hearings, by failing to ensure Indian parents receive an adequate
post-deprivation hearing, and by failing to properly work with Indian parents
following the 48-hour hearings. "
Id. at p. 24.
On this basis, the court found
plaintiffs stated a viable failure to train claim and denied the DSS defendants'
motions to dismiss.
Id. at p. 43.
Plaintiffs acknowledge the March 30, 2015, order (Docket 150) "resolved
all of Plaintiffs'claims except one, which is: Have [the DSS Defendants]
adequately trained their staff to comply with Section 1922 of the Indian Child
Welfare Act, 25 U.S. C. § 1901
(Docket 159 at pp. 1-2).
It is apparent
plaintiffs now want to expand the failure to train claim to include additional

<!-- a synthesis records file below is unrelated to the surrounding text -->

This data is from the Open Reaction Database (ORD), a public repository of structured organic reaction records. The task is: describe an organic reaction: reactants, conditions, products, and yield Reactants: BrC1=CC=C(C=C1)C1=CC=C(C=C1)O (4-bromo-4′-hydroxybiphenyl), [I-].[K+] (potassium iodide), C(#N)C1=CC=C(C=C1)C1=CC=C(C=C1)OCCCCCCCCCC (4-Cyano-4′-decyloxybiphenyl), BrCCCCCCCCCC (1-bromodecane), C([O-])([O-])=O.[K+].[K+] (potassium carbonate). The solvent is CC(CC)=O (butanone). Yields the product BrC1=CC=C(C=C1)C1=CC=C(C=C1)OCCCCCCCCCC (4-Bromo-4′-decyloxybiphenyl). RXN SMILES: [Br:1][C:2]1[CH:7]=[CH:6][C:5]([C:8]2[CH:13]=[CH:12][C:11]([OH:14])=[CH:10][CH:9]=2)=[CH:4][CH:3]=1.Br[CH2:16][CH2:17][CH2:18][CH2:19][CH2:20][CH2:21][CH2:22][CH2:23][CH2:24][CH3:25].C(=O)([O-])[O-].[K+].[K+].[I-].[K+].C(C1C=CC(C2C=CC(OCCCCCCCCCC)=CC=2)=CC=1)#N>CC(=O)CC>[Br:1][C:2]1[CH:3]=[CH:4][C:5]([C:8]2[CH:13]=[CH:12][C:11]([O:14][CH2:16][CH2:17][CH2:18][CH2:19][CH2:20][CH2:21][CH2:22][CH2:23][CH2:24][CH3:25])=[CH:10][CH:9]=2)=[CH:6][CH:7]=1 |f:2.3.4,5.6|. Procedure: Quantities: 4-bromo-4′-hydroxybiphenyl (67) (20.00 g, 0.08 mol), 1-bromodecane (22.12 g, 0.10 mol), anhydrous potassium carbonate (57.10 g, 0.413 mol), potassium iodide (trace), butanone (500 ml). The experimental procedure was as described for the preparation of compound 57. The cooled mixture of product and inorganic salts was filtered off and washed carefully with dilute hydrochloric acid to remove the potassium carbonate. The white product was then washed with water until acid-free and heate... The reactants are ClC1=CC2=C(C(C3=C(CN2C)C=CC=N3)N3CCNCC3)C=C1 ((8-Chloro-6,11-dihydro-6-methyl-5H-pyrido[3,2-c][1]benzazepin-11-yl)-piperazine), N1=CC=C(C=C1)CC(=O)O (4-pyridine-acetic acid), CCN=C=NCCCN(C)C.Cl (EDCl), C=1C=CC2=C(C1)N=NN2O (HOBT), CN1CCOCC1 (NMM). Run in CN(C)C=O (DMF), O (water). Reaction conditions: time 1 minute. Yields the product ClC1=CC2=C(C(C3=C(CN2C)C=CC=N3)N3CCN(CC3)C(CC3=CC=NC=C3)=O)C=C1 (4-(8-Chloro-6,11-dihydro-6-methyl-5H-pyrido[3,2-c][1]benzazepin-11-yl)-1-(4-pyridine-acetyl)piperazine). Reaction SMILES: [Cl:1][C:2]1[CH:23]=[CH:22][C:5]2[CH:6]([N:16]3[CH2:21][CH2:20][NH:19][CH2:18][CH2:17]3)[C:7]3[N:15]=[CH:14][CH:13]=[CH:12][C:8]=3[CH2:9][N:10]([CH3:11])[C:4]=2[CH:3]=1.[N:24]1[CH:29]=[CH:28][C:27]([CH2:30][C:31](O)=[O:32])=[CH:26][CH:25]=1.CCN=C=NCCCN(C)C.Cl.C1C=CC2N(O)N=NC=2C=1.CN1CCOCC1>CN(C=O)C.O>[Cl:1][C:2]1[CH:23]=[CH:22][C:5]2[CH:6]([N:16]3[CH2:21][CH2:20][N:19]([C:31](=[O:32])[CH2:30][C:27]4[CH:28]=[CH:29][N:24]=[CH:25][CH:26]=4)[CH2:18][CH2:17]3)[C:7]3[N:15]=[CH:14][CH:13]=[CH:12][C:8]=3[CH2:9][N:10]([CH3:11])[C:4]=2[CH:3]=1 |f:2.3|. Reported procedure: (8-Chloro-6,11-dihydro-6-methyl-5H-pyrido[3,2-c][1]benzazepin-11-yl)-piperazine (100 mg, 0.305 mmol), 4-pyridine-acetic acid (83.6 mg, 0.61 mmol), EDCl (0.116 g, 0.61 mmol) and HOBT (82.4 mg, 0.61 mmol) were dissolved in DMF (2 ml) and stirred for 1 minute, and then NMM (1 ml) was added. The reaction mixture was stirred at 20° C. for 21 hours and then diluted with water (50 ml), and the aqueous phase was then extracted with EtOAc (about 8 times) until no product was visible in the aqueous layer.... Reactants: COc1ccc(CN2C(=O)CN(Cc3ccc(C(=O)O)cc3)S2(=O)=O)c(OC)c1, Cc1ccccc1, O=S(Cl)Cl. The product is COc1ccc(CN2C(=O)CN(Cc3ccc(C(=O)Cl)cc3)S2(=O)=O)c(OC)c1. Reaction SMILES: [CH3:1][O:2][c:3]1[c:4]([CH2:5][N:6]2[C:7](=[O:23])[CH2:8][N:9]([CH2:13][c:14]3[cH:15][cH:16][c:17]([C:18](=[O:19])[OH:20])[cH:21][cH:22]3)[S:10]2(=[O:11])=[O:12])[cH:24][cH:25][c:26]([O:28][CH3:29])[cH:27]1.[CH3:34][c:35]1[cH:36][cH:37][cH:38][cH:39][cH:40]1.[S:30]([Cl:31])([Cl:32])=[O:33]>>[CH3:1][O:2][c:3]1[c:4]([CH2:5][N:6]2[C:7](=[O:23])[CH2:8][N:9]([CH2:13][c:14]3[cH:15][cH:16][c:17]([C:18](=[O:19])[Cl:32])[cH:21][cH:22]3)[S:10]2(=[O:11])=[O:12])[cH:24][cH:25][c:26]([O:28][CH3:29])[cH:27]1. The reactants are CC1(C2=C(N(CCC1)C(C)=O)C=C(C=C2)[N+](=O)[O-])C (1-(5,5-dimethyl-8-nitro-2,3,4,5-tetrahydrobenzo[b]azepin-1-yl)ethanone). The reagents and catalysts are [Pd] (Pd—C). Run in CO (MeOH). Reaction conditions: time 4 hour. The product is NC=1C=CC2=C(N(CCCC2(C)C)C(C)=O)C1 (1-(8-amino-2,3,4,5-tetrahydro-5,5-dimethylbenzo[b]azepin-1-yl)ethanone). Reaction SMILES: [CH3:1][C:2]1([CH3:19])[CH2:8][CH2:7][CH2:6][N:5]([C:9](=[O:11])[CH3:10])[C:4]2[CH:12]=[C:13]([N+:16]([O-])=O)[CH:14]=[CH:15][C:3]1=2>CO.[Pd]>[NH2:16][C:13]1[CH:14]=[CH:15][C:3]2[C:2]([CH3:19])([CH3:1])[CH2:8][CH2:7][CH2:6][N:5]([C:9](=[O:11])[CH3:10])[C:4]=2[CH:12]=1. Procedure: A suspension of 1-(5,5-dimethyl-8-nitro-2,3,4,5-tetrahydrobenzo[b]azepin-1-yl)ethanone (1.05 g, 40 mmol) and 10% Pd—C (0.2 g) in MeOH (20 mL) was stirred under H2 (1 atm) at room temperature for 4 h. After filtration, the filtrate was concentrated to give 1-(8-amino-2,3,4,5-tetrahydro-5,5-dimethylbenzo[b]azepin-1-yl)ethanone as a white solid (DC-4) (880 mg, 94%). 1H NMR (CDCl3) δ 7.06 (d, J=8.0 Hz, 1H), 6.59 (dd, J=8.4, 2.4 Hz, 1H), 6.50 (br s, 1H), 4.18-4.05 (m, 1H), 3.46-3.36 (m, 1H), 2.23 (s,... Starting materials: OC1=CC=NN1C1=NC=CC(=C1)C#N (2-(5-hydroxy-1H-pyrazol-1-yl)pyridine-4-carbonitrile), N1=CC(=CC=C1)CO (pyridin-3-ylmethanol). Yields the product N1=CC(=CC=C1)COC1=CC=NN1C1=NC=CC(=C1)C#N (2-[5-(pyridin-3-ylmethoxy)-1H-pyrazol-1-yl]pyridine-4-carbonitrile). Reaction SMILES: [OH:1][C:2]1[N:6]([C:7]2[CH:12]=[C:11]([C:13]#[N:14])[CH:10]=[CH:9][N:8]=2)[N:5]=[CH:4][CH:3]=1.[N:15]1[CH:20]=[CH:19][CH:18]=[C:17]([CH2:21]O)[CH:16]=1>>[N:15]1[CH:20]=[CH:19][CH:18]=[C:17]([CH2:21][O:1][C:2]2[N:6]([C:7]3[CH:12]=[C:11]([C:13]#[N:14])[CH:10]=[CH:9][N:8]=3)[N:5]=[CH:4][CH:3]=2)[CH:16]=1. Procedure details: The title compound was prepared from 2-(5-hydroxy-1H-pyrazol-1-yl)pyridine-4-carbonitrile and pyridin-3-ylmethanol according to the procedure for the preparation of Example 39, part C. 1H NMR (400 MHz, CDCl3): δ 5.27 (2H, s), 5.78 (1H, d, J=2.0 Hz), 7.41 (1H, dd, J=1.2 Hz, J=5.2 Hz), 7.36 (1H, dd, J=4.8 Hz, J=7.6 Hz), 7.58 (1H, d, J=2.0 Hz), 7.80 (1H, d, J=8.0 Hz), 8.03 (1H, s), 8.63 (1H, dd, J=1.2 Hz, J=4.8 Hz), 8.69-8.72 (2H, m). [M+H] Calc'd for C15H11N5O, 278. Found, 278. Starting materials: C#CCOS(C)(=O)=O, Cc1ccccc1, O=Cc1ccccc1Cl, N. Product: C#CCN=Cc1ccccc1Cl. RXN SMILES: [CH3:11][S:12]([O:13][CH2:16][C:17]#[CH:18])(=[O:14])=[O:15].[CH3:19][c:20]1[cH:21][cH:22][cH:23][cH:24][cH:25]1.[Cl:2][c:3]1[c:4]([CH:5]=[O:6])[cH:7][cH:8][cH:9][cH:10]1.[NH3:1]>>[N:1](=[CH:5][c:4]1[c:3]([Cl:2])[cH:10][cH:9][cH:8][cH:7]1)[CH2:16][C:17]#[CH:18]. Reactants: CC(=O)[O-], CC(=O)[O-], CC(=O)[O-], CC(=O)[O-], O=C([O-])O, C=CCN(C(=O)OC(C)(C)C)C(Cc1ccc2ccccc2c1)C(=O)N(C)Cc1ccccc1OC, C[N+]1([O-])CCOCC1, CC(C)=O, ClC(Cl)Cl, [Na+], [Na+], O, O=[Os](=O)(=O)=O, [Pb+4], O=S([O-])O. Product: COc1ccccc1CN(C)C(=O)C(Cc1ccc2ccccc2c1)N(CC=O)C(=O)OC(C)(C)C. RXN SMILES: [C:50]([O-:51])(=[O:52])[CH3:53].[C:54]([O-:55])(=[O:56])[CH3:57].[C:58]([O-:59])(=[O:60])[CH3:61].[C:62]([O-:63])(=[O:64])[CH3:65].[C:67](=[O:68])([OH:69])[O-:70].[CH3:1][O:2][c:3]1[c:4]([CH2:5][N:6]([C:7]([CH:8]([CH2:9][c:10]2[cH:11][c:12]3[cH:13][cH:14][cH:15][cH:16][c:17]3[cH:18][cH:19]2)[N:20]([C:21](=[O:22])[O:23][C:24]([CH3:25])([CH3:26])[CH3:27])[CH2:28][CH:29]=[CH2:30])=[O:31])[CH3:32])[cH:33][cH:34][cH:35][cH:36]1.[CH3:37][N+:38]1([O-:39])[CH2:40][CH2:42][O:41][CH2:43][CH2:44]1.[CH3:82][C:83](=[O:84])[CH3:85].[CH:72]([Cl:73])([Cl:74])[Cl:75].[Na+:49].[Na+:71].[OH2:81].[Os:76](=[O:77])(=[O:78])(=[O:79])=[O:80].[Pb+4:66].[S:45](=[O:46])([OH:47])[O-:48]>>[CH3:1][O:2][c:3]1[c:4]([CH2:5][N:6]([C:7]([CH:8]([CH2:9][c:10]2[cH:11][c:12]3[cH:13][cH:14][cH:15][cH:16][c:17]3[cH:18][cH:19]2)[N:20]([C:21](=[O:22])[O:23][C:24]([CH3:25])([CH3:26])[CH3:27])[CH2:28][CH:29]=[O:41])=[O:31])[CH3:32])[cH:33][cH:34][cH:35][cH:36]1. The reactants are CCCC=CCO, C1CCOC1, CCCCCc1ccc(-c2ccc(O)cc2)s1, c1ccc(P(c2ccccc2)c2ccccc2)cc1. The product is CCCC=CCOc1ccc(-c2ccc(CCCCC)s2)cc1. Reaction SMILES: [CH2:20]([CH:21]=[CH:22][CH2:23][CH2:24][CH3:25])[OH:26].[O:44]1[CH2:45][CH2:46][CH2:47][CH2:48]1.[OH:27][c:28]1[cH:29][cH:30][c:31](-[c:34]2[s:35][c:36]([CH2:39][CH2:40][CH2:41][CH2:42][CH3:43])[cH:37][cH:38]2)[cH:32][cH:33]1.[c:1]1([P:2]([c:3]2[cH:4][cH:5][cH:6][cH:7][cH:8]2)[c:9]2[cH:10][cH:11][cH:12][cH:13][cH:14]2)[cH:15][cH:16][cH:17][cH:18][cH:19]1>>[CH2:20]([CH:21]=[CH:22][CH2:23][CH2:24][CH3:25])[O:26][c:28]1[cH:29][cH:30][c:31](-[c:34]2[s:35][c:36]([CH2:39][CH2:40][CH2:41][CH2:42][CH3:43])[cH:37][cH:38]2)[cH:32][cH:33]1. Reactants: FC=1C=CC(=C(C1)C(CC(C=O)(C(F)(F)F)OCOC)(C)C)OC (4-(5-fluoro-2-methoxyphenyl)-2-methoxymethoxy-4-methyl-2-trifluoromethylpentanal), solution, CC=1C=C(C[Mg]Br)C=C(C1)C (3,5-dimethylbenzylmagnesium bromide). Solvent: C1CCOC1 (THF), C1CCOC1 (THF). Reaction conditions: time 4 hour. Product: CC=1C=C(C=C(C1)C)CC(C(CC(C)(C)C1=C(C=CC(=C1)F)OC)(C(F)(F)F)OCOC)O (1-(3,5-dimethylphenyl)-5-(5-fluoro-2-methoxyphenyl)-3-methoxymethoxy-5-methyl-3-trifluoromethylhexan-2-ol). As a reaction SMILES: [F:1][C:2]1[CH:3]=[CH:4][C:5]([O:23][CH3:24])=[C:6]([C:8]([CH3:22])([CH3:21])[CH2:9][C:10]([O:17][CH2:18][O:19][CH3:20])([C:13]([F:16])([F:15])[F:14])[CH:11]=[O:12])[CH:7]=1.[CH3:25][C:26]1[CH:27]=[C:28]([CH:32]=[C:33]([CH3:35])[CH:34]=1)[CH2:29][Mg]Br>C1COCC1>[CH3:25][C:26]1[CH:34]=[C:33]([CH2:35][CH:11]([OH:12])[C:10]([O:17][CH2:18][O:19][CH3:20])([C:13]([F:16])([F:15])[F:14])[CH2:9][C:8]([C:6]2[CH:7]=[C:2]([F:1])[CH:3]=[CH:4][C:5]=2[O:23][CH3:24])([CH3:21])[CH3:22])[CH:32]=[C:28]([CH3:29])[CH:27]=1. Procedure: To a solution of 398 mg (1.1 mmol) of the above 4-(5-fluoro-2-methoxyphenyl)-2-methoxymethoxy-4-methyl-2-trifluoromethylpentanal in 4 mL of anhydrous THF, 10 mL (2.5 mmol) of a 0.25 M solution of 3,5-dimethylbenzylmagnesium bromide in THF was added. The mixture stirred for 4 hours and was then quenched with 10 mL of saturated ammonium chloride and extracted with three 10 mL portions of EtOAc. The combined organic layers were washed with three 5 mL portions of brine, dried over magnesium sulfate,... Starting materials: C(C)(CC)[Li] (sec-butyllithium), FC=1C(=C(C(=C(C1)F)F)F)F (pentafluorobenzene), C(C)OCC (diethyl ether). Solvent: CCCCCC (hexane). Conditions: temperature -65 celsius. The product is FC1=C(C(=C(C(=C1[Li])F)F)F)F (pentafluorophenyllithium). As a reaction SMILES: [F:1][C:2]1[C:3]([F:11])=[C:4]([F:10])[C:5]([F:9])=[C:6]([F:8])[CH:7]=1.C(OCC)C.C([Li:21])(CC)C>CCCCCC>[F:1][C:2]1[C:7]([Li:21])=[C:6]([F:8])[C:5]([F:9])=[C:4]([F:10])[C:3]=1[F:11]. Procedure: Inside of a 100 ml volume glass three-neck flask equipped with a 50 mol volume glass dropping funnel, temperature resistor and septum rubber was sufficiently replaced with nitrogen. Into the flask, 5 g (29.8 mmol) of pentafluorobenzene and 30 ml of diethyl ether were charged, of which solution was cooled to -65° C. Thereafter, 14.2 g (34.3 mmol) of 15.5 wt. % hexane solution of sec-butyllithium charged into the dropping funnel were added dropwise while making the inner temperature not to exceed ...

allegations the DSS Defendants failed to supervise their personnel for activities
occurring after completion of the 48-hour hearing and the DSS Defendants failed
to end placement when the reasons for placement no longer exist.
Under Rule 8(a)(2), a "pleading that states a claim for relief must contain
. . . a short and plain statement of the claim showing that the pleader is entitled
to relief. "
Fed. R. Civ. P. 8(a)(2). The purpose of this Rule is to give the
defendants fair notice of plaintiffs'claims and the grounds upon which those
Bell Atl. Corp. v. Twombly, 550 U.S. 544, 555 (2007).
the purpose of the rule is to see "that all pleadings shall be so construed as to do
substantial justice. "
Id. (citing Fed. R. Civ. P. 8(f); internal quotation marks and